The U.S. Federal Aviation Administration (FAA) has issued Amazon Prime Air a Part 135 air carrier certificate for using unmanned aircraft systems (UAS), clearing a big regulatory hurdle toward drone deliveries for commercial packages.
Amazon said it will use the certification to begin tests, with the goal of using drones to deliver packages within 30 minutes from the time an order is placed.
In its feedback about the certification, Amazon heavily stressed safety, noting it developed over 500 safety and efficiency processes for its application. In addition to a fully electric drone, Prime Air now has what Amazon calls an industry-leading sense-and-avoid system, which it says means the drone “will make the safe decision, even when faced with the unexpected.”
The FAA also stressed safety in its comments.
“The FAA’s role is to ensure that any UAS operation is performed safely,” an agency spokesperson wrote in an email. “The FAA supports innovation that is beneficial to the public, especially during a health or weather-related crisis.”
Calling the certification “an important step forward for Prime Air,” David Carbon, vp of Prime Air, said in a statement, “We will continue to develop and refine our technology to fully integrate delivery drones into the airspace, and work closely with the FAA and other regulators around the world to realize our vision of 30-minute delivery.”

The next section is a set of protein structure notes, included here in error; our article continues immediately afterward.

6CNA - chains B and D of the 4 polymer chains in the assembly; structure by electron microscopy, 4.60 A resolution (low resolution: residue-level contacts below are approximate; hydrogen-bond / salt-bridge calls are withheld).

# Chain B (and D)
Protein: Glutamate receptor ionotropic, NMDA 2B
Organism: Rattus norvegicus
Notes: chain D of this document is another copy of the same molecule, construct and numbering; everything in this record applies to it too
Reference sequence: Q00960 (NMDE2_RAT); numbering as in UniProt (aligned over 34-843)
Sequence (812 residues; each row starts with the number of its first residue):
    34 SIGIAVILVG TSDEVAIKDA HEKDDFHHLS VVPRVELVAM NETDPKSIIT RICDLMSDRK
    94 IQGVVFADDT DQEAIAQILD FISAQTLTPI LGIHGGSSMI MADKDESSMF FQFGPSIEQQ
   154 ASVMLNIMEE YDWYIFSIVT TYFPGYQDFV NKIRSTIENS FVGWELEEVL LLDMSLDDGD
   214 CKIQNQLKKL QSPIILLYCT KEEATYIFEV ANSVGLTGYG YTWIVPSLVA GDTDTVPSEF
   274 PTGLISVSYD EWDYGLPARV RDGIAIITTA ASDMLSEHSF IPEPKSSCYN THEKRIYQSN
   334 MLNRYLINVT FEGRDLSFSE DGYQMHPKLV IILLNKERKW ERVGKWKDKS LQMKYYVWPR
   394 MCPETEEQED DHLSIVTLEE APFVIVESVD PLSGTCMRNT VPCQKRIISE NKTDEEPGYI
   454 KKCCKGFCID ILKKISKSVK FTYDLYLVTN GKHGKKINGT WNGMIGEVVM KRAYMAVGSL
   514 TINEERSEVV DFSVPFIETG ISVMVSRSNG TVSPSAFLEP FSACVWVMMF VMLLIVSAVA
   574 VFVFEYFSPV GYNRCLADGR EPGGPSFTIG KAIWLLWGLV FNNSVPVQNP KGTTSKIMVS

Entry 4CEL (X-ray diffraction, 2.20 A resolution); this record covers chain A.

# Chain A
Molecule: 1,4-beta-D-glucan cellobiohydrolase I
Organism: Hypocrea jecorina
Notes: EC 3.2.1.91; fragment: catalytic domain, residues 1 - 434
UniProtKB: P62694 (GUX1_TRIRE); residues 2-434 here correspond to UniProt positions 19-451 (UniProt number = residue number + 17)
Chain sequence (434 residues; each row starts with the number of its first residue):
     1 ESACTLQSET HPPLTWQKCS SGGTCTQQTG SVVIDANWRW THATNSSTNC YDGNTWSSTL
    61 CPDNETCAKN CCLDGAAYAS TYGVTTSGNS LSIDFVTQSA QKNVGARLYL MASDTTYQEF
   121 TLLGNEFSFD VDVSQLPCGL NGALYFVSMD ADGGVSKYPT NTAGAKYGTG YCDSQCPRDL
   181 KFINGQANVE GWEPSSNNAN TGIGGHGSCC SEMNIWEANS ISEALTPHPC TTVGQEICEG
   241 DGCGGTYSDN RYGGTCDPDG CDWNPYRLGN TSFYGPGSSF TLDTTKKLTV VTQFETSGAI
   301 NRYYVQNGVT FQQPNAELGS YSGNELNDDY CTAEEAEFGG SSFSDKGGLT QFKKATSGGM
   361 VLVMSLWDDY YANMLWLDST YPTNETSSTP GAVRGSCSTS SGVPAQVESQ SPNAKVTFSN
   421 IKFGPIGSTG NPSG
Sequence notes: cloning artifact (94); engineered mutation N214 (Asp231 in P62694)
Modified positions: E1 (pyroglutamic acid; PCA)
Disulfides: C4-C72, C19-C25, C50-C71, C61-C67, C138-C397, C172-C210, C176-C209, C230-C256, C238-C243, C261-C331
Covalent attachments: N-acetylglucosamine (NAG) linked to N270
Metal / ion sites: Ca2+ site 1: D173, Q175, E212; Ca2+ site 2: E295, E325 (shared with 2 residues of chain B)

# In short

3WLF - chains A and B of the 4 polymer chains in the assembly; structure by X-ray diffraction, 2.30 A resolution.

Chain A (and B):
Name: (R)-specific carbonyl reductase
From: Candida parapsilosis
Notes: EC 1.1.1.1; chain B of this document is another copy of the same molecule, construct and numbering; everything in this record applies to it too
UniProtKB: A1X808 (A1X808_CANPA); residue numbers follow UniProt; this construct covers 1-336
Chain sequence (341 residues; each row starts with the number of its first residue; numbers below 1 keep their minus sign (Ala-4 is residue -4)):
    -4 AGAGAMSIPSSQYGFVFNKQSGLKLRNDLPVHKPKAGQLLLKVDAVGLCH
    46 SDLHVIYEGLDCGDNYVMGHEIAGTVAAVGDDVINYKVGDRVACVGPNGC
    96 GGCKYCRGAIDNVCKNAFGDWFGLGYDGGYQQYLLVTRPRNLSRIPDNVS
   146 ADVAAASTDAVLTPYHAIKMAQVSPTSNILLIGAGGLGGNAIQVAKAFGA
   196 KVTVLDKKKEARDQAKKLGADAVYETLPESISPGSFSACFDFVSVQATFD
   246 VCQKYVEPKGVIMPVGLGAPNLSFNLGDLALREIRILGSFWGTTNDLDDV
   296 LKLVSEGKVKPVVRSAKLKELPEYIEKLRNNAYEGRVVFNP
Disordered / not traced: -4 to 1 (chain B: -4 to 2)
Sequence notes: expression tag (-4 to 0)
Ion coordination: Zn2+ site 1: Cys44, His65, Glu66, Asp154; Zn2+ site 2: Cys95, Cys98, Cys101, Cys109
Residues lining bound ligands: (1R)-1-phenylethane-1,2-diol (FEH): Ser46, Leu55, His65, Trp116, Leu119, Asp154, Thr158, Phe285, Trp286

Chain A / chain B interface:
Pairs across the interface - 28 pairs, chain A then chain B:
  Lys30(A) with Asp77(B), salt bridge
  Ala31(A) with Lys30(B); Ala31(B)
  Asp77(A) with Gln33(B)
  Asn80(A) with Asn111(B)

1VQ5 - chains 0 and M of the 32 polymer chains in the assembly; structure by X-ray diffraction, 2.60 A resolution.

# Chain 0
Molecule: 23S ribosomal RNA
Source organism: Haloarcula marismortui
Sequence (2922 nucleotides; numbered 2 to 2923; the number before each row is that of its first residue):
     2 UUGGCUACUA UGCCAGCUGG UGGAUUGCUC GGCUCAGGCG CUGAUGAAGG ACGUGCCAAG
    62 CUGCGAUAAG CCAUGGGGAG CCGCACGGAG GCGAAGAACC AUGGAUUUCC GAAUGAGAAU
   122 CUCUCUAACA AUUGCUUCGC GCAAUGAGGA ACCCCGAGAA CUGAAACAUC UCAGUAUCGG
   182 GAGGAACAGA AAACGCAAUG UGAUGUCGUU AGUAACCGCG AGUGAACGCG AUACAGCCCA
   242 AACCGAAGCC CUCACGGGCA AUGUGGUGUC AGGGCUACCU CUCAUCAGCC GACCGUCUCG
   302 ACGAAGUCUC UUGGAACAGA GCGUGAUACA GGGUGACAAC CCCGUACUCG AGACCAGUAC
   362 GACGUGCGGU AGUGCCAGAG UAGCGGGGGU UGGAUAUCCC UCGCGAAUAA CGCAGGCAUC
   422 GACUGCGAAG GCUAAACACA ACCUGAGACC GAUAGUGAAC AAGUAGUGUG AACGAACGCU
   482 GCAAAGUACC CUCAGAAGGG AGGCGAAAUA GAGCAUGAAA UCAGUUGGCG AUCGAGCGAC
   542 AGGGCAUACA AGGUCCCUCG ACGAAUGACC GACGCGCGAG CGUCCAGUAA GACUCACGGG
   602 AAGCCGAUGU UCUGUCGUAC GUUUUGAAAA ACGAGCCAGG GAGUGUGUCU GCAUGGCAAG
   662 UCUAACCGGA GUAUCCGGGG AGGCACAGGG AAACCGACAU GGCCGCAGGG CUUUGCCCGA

The certification finally puts Amazon’s drone program on par with UPS, which received the first full Part 135 standard certification last October. In addition, Wing Aviation, the air delivery subsidiary of Google parent Alphabet, has a Part 135 single-pilot air carrier certificate.
In October 2019, Wing announced a partnership with FedEx, Walgreens and a local retailer to make deliveries to customers in Christiansburg, Va. In the same month, UPS announced a partnership with CVS Pharmacy; in November, it completed two prescription deliveries in Cary, N.C.
Amazon noted that Part 135 certification does not mean regular drone deliveries will begin in the immediate future, but rather that the company is flying and testing its drones with the goal of eventually scaling operations.
It was way back in 2016 when 7-Eleven completed the first autonomous drone delivery of a chicken sandwich, doughnuts, coffee, candy and Slurpees to a home in Reno, Nev. A few months later, Amazon’s Prime Air completed its first drone delivery of a Fire TV Stick and popcorn in Cambridge, England. (Time from order to delivery: 13 minutes.)
Chinese ecommerce platform JD.com arguably has the most advanced drone delivery network in the world, with seven types of drones and over 100 routes in rural parts of China. We’ve also seen drone delivery in Australia, Finland and Rwanda, but the service remains relatively nascent in the U.S.
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